This article originally appeared in Modern Claims Magazine, Issue 12, March 2015
The start of 2015 has seen a mini-blizzard of new reports intended to suggest the latest trends in motor accident claims. The AA has said that the average motor insurance premium was £540 in the last quarter of 2014, down 10% on 2013. Towers Watson said that the figure was £594 having fallen by 7.9% over 2014. In early February the ABI said that the average premium was £372 down 4% during 2014 from 2013. Whilst the differences will undoubtedly be explained by the use of different methodologies, there are clearly great variations in these figures.
But there does appear to be a trend. The average motor premium (which is somewhere between the vastly different £372 and £594) fell during 2013. We don’t know exactly by how much but it is somewhere between 4% (ABI) and 10% (AA). It is obviously welcome that premiums are falling for motorists and that, as the ABI noted, £595 million of savings have been passed on to motorists. The argument about whether the full savings from the round of legal reforms have been passed on to consumers is perhaps for another day.
The reports from the ABI, AA and Towers Watson were further supplemented by an Institute and Faculty of Actuaries report in January that stated that there has been a 12% reduction in the frequency of bodily injury claims, a 19% reduction in the overall costs of whiplash-style injury claims and a 65% reduction of fixed legal costs for each claim made.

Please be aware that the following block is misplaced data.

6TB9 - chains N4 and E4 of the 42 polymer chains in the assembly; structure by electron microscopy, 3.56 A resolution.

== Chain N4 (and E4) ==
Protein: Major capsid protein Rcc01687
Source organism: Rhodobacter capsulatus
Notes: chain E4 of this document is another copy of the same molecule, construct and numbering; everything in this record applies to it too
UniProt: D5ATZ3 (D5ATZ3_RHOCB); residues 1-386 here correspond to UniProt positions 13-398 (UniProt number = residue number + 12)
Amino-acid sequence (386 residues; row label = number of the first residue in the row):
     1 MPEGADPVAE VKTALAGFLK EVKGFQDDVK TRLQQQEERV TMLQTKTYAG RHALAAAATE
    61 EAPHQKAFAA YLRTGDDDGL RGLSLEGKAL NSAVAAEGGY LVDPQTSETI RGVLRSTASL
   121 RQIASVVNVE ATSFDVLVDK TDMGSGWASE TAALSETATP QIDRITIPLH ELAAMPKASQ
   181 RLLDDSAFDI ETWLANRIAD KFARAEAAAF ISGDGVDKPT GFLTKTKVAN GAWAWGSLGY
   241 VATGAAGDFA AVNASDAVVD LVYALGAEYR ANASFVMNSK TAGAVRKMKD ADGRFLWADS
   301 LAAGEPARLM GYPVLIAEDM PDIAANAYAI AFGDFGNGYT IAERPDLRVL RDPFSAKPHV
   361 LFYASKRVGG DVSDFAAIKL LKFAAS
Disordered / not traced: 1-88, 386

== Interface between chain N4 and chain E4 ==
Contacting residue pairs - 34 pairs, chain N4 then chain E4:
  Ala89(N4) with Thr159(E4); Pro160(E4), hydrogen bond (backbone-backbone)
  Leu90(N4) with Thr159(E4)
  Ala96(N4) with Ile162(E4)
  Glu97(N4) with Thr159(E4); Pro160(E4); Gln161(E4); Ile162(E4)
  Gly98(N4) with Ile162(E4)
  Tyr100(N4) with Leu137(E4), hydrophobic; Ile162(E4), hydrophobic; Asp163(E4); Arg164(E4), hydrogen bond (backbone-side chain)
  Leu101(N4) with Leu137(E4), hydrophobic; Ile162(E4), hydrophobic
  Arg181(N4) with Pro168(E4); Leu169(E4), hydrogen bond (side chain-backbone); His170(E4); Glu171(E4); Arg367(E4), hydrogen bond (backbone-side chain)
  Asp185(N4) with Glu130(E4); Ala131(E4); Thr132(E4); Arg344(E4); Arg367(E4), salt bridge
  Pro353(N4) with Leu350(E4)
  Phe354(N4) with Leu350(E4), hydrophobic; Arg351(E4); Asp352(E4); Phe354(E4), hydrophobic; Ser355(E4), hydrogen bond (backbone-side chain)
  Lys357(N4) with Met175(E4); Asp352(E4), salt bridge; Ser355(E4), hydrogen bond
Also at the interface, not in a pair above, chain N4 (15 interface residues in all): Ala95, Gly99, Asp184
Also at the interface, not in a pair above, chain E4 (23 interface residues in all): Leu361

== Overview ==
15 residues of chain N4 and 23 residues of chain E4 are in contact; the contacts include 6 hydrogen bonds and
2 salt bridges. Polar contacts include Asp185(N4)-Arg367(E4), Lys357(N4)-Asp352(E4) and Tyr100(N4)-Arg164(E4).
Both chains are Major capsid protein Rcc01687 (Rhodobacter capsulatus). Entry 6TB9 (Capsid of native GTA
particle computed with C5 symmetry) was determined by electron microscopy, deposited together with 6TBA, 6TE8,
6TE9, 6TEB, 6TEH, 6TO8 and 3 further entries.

Although we may be able to identify general trends, such wildly different figures present a very real problem for good policy making. The concept that public policy by Government and Parliament must be “evidence-based” is widely accepted. But on the basis of these figures above, which figures should be used to form public policy towards motor accident claims going forward?
The selection and use of statistics is vitally important. In the recent past some key stats have had very real and detrimental impacts upon claimants. In 2011 the ABI produced the figure, based on an average paid premium of £440, that whiplash claims represented approximately £90 of the average premium. This figure became the cornerstone of the Government’s assault against motor accident claims, although precisely how it was justified remains unclear to this day.
If the old adage about lies, damned lies and statistics is not to be repeated yet again, it is important that there is clarity, precision and agreement about the current state of the market. For good policy to be developed, Government, Parliament and stakeholders alike, need access to the full picture, not selective spin.
Susan Brown, Chair of the Motor Accident Solicitors Society (MASS)